4. Both baptisms preceded the giving of a new law. The first was given from Mount Sinai in Exodus 20. Our new law was given from the mountain of Jerusalem (Luke 24:47).
  5. Food was given after the passage through the Red Sea. It was manna and quail in the wilderness. Our new food is the bread of life (John 6:35).
  6. People died at the Red Sea baptism (the Egyptians, rebelling against God). The man of sin (the rebellious man) dies in baptism today (Romans 6:5,6)
  7. The Red Sea was the beginning of a trip to an inheritance in a promised land (Deut. 8:7,8). Our baptism is the beginning of our trek to our inherited promised land  (I Peter 1:1-5, Rev. 21:7).

If you love God and His Word, you have to love this list. If you are not involved in the Digging Deep study. you should still take time before you die to study this list. It will stop you in your spiritual tracks and make you more in awe of Him.

 

Sister to Sister: You’ve Got Something New!

Providence always seems to make our Bible studies very applicable to our lives. Here we are in the initial days of 2017, trying to make our lives better this year for His glory and our study coincides with a new journey made by His people of old from a life of bondage to a life of freedom and, ultimately, rest. God is good! Their passover was in their first calendar month and, from there, life changed in some very good ways for Israel. Today, let’s notice some of those new  experiences for Israel and how they correspond to the new lives that we have in Christ. Here’s the list from last night’s podcast. It will make you appreciate the cross and the deliverance from your bondage of sin even more. These are taken from Exodus 14-24.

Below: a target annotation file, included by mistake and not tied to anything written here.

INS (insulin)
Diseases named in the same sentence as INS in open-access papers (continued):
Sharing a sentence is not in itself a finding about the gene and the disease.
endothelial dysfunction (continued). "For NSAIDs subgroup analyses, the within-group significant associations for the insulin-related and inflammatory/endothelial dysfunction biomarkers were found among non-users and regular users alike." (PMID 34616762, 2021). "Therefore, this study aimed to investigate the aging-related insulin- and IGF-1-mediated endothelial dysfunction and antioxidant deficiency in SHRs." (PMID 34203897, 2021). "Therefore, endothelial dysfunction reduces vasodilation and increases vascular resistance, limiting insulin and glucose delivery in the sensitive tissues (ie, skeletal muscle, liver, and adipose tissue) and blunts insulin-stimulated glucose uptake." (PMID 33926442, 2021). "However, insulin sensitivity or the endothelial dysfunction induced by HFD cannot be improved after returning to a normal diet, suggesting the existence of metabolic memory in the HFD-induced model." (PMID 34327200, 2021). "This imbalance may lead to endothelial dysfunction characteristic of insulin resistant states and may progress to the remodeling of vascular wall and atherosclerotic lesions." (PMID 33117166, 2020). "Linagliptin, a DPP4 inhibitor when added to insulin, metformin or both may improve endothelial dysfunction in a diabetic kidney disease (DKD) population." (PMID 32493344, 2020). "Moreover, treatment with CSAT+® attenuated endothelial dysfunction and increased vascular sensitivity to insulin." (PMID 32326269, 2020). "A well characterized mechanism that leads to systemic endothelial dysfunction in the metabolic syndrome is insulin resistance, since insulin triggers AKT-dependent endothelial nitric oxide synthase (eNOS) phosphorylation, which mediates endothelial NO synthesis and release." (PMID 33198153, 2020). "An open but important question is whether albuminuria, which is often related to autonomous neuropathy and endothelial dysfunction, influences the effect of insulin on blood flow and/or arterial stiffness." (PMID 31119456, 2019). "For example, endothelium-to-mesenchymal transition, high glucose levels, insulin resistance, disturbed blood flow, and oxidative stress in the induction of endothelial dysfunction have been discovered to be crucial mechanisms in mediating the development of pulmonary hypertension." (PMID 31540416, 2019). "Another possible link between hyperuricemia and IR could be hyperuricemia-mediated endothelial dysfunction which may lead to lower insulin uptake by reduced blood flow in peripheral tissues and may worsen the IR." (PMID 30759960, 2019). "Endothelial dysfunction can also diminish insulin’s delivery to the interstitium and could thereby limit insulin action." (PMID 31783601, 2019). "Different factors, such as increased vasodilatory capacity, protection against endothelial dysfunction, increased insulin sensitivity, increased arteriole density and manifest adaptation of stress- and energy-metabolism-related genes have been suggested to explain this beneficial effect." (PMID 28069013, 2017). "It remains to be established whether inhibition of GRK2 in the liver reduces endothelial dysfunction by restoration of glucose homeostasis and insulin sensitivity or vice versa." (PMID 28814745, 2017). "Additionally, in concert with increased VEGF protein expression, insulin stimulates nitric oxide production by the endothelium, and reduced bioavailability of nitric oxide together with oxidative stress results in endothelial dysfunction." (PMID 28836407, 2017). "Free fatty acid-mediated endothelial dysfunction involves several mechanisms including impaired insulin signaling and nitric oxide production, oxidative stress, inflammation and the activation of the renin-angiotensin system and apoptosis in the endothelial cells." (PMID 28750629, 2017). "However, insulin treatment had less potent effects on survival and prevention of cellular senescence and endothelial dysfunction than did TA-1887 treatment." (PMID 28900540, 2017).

1. A new camp (14:2). Christians are moved to a new place, too. Colossians 1:13, I Peter 2:9.
  2. A new champion (14:4). Don’t miss these great passages: Romans 8:31-39, Hebrews 13:6.
  3. A new guide (14:19). We follow the Lamb (Rev. 14:4)
  4. A new song of praise (chapter 15). This was the song of Moses. But we get to sing the song of Moses and the Lamb (Rev. 14:3).